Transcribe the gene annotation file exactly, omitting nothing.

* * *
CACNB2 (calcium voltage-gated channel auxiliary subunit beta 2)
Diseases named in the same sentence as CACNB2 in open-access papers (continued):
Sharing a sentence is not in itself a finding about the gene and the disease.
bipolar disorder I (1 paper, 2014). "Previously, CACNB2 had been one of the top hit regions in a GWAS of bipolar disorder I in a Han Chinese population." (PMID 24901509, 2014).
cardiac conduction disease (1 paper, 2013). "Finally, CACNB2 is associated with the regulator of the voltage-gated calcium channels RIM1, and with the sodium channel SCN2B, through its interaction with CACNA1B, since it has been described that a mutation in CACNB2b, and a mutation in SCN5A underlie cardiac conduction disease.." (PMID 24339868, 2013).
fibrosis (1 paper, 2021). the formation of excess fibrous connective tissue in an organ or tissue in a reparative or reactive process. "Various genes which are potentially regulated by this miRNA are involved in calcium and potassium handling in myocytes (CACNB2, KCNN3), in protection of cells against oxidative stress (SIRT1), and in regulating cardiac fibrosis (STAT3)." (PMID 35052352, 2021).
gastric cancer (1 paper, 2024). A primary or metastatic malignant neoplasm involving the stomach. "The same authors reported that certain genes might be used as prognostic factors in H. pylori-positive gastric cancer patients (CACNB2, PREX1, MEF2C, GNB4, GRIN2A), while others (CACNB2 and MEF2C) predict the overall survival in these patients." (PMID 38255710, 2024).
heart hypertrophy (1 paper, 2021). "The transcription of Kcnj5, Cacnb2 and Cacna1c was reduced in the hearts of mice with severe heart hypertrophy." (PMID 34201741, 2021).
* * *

CACNB2 (calcium voltage-gated channel auxiliary subunit beta 2)
Diseases named in the same sentence as CACNB2 in open-access papers (continued):
Sharing a sentence is not in itself a finding about the gene and the disease.
bipolar disorder I (1 paper, 2014). "Previously, CACNB2 had been one of the top hit regions in a GWAS of bipolar disorder I in a Han Chinese population." (PMID 24901509, 2014).
cardiac conduction disease (1 paper, 2013). "Finally, CACNB2 is associated with the regulator of the voltage-gated calcium channels RIM1, and with the sodium channel SCN2B, through its interaction with CACNA1B, since it has been described that a mutation in CACNB2b, and a mutation in SCN5A underlie cardiac conduction disease.." (PMID 24339868, 2013).
fibrosis (1 paper, 2021). the formation of excess fibrous connective tissue in an organ or tissue in a reparative or reactive process. "Various genes which are potentially regulated by this miRNA are involved in calcium and potassium handling in myocytes (CACNB2, KCNN3), in protection of cells against oxidative stress (SIRT1), and in regulating cardiac fibrosis (STAT3)." (PMID 35052352, 2021).
gastric cancer (1 paper, 2024). A primary or metastatic malignant neoplasm involving the stomach. "The same authors reported that certain genes might be used as prognostic factors in H. pylori-positive gastric cancer patients (CACNB2, PREX1, MEF2C, GNB4, GRIN2A), while others (CACNB2 and MEF2C) predict the overall survival in these patients." (PMID 38255710, 2024).
heart hypertrophy (1 paper, 2021). "The transcription of Kcnj5, Cacnb2 and Cacna1c was reduced in the hearts of mice with severe heart hypertrophy." (PMID 34201741, 2021).